The 2000 square foot exhibit features an iconic section of the fuselage recovered from space shuttle Challenger emblazoned with the American flag and the flight deck windows recovered from space shuttle Columbia, that are part of the permanent “Forever Remembered” memorial that opened on June 27, 2015 – see photo above.
It also holds the largest collection of personal items of both flight crews in individual displays about the 14 crew members in a hallway that leads to a plaque with a quote from U.S. President Ronald Reagan.
“The future doesn’t belong to the fainthearted, it belongs to the brave,” said President Ronald Reagan in remarks to the nation in mourning shortly after the explosion of Space Shuttle Challenger on Jan. 28, 1986.
The “Forever Remembered” display was conceived in private by a very small circle spearheaded by Cabana and unknown by outsiders until the day it was formally opened. It completes the display inside the Atlantis pavilion, which commemorates NASA’s three decade long Space Shuttle Program that flew 135 missions from 1981 to 2011 with the reusable delta-winged vehicles that “captivated a generation.”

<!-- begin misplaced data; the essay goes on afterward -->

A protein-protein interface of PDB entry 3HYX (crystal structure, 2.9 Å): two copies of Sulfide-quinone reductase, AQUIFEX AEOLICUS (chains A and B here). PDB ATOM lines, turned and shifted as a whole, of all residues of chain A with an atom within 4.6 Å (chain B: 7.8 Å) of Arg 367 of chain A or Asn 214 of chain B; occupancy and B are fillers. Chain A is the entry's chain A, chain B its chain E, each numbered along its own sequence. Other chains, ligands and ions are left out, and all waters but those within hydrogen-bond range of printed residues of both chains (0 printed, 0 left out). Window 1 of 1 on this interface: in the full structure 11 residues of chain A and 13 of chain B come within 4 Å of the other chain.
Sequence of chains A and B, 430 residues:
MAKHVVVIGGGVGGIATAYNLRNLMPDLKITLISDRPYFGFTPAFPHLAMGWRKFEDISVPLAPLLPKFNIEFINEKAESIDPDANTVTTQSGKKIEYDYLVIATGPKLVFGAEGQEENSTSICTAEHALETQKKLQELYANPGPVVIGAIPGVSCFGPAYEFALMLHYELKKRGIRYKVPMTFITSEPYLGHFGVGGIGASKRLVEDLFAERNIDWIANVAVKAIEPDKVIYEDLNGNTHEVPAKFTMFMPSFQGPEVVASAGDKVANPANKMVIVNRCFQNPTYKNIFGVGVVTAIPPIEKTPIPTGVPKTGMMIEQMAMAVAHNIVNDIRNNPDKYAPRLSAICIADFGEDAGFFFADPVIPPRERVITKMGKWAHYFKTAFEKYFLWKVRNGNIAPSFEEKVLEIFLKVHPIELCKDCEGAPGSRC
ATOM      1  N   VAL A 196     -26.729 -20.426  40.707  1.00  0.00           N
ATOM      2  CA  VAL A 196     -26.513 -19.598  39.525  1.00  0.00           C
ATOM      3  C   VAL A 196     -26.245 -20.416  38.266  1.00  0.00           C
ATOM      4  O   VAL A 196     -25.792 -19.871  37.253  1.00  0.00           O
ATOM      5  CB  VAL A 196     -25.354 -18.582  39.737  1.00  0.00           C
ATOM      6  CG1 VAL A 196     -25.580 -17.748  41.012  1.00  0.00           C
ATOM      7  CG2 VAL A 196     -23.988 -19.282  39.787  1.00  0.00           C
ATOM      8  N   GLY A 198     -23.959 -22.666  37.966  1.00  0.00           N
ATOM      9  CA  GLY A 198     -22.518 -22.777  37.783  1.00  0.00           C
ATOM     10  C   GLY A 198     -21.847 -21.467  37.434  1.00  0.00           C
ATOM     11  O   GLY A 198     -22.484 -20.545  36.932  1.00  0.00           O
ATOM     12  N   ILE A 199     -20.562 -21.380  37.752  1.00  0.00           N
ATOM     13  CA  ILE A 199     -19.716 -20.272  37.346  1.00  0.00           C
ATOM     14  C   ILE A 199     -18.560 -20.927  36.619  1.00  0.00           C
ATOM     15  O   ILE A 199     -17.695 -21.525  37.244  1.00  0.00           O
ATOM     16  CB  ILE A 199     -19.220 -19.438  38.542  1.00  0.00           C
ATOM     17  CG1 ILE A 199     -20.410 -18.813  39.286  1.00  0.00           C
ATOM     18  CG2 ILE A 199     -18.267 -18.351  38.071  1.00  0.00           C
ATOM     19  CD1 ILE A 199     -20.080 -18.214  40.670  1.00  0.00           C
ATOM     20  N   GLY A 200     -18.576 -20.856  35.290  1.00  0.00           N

It is intended to be an emotional experience and “designed to honor the crews, pay tribute to the spacecraft and emphasize the importance of learning from the past” and the tragic consequences. This will enable safer flights in the future and fortify the spirit of never giving up on the exploration of space.
“The tragedies galvanized the agency to learn from these painful events, not only to safely return the shuttle fleet to flight, but to help assure the safety of future explorers,” NASA said in a statement.